ESL Teaching and Learning Tips
Thanks for your reply.
I'm wondering what size of sets the research considered? I like keeping things in sets, just for the organizational qualities. I think using small sets of 3-5 shouldn't be too much.
As far as teaching something using frequency of use (orange) I tend to agree. But I was considering teaching Asian students in my post, so I used the example of 'long black hair' (which is common in China, so is quite useful in making it personal) and colors that are more commonly used in China (red, yellow, black, white.)
And I guess I'm the only person on the planet--other than Chinese teachers--that has an appreciation for rote learning. So many groups (sets) of words can be quickly learned by rote. How do you think you learned numbers and letters? Multiplication tables? Doing homework, writing sentences over and over again to learn patterns of grammar are just rote. That's the basis of learning, doing something serially. Look at state testing scores in the States over the last thrity years, in the swing away from rote memorization to activity-based and small group discussion learning. Scores have been plummeting. And look at all the 18 year olds in 'remedial' type of classes in community college for one last chance at learning basic writing styles and and basic arithmatic. They want to get into colllege but are still struggling with middle school functions.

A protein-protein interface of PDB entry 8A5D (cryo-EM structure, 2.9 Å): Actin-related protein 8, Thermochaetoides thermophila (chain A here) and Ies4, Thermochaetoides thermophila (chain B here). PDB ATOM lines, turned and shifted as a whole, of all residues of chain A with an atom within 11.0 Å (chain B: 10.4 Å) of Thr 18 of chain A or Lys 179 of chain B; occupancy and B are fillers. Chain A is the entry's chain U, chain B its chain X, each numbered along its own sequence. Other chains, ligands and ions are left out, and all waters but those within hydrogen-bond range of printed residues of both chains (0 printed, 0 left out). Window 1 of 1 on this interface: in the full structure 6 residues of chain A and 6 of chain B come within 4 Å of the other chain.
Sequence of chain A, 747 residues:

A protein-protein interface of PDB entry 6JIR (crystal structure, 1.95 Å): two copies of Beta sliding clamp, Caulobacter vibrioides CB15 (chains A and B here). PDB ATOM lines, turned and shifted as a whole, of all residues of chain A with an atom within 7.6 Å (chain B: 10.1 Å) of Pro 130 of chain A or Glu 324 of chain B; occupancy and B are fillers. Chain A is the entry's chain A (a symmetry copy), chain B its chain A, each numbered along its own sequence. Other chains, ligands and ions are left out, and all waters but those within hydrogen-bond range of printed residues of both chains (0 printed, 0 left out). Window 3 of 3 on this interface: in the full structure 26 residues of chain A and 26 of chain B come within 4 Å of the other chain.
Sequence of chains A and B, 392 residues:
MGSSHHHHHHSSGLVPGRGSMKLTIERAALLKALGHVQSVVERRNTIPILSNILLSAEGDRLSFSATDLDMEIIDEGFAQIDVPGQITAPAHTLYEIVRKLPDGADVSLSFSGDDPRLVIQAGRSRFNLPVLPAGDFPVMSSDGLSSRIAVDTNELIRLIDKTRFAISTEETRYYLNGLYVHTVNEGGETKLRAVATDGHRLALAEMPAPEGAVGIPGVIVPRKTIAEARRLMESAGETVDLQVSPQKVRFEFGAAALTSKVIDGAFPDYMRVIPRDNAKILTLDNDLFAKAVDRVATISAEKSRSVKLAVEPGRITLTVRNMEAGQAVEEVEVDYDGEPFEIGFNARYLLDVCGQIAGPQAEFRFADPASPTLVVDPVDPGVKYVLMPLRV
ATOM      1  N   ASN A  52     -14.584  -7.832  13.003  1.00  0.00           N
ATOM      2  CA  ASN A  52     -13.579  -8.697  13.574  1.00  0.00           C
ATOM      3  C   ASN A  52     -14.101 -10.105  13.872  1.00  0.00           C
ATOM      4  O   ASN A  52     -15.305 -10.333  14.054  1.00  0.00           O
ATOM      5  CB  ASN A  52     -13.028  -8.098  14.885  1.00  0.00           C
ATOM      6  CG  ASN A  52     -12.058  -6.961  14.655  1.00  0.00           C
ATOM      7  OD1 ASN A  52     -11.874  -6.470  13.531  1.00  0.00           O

Nobody likes to learn by rote, and nobody likes to teach that way. But there are aplications in basic learning that rote is effective.
But all in all, teaching and learning needs to have an element of fun, especially for kids. Also, most of us are teaching students that have already had a certain amount of instruction from their local teachers, and we are backing them up with pronunciation skills and natural dialogues with native speakers.
I think of when I am faced with learning a new language. What do I do? I make a little book I can take with me and in times of boredom, I flip through and practice words and phrases that I still have not yet memorized. Somewhere along the way I try to work them into a conversation to see how they work, or listen for them. The first few weeks of being in a new place, numbers, colors, basic nouns and verbs are some of the most important. It's surprising how much can be accomplished with just primary and a few secondary colors, large/medium/small, long/short, fast/slow, etc. in describing something.
Sorry for my wordiness.